Some School Advocates Share Views on CCSD Controversy

Jon Butzon

By Barney Blakeney

As constituents of Charleston County School District continue protests of Superintendent Dr. Gerrita Postlewait’s initiatives to assess teachers and reassign some principals, a few seem lost in the emotion of the moment. A few School advocates offered their guidance.

Calling for the assessment of teachers and the superintendent’s assigning principals is nothing new, said a retired CCS employee who has advocated for school improvement the past 18 years since his retirement. “This is something we’ve been asking for, for many years.” Another CCSD retiree quipped, “We asked Postlewait to change things. She thought we were serious!”

Asked for a two-minute synopsis of his views about the current controversy, former Charleston Education Partners Exec. Dir. Jon Butzon took 20 minutes to offer that his criticism of Postlewait has somewhat been muted by her initiatives. Only about 25 percent of teachers in Charleston County actually improve student progress in the course of a year, he said. And when the leadership in school administration comes down to a focus on two administrators, something’s wrong, he added.

Perhaps a more comprehensive response came from a former CCSD official who thinks Blacks need to support Postlewait. Here’s why: “Amid recent protests by teachers and principals across the district many Blacks have taken a backseat to openly supporting Postlewait. All we remember is that she came in under unsetting circumstances in 2015.

In hindsight you might ask what person in their right mind would take a job leading 50,000 students and 3,500 teachers in a constantly racially torn school district. And just after the most heinous criminal slaughter of nine praying prisoners at Emanuel AME Church! A woman of faith is the answer. A woman of moral character with a vision to help transform a school district and city that’s voted best in the world yet is still hamstrung by Jim Crow laws today.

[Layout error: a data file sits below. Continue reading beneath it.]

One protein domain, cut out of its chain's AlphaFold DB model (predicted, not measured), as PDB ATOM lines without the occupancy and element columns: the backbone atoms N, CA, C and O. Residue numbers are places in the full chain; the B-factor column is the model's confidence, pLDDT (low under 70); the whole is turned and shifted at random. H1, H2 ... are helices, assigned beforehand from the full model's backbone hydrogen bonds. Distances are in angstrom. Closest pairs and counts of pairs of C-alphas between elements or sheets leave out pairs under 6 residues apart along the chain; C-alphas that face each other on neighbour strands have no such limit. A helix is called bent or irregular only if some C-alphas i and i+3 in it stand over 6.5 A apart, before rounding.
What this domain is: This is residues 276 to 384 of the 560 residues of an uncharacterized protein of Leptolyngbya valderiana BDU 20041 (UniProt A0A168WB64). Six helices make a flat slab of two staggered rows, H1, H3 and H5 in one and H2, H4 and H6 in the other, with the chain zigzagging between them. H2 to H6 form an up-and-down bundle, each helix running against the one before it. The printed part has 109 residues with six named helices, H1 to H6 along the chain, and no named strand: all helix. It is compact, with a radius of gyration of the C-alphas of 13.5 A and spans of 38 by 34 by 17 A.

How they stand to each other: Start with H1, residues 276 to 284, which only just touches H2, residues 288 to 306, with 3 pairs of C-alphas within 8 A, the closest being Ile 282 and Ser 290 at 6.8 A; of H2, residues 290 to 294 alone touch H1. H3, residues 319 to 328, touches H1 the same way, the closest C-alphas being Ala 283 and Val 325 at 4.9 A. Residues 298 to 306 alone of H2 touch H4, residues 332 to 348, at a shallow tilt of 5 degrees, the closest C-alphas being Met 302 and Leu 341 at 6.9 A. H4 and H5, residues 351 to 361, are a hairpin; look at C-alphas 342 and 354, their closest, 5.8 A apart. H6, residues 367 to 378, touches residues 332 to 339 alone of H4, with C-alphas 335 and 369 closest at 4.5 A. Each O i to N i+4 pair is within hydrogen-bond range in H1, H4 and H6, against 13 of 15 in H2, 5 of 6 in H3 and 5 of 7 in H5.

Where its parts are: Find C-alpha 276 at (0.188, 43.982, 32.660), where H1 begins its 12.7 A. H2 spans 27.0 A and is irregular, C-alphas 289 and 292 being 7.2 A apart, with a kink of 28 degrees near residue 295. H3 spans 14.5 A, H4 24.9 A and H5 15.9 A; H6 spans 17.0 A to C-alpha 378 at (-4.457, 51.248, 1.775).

“The truth is that silence implies consent. No one from the Black community, or Black board members for that matter, has come out to openly to support Dr. Postlewait as she drives the bus of change through Charleston County. With 84 percent of County’s Black third grade scholars failing the state reading test, we need bold leadership.

“Dr. Postlewait has demonstrated the change needed in the district by not only sharing the brutal facts, she is taking heat from teachers and principals on some very controversial moves that challenge the status quo. She moved Jake Rambo off the James B. Edwards bus, where the most affluent students and parents are fine, but the middle class white students and the poor blacks ride in stagnated yearly growth progress.”

Rambo’s resignation reeked of white privilege and blame game poor leadership.

“Postlewait changed bus drivers at West Ashley High School where school fights were the norm. She also put some great talent on the bus at predominantly Black high schools in the district no one gives her credit for. The new principal at North Charleston High school, Henry Darby, is a long time North Charleston resident who knows education and is committed community leadership. Naming Cheryl Swinton Executive Principal at Burke High School indicates Postlewait’s commitment to put Burke back on top.

“Dr. Postlewait came to Charleston County in the cloak of night under scrutiny, but has emerged as a champion for public education not only in words but in deeds. The Job of school superintendent is hardly an easy one; especially in Charleston County where we are still fighting the Civil War and can’t seem educate students across the county equitably.”

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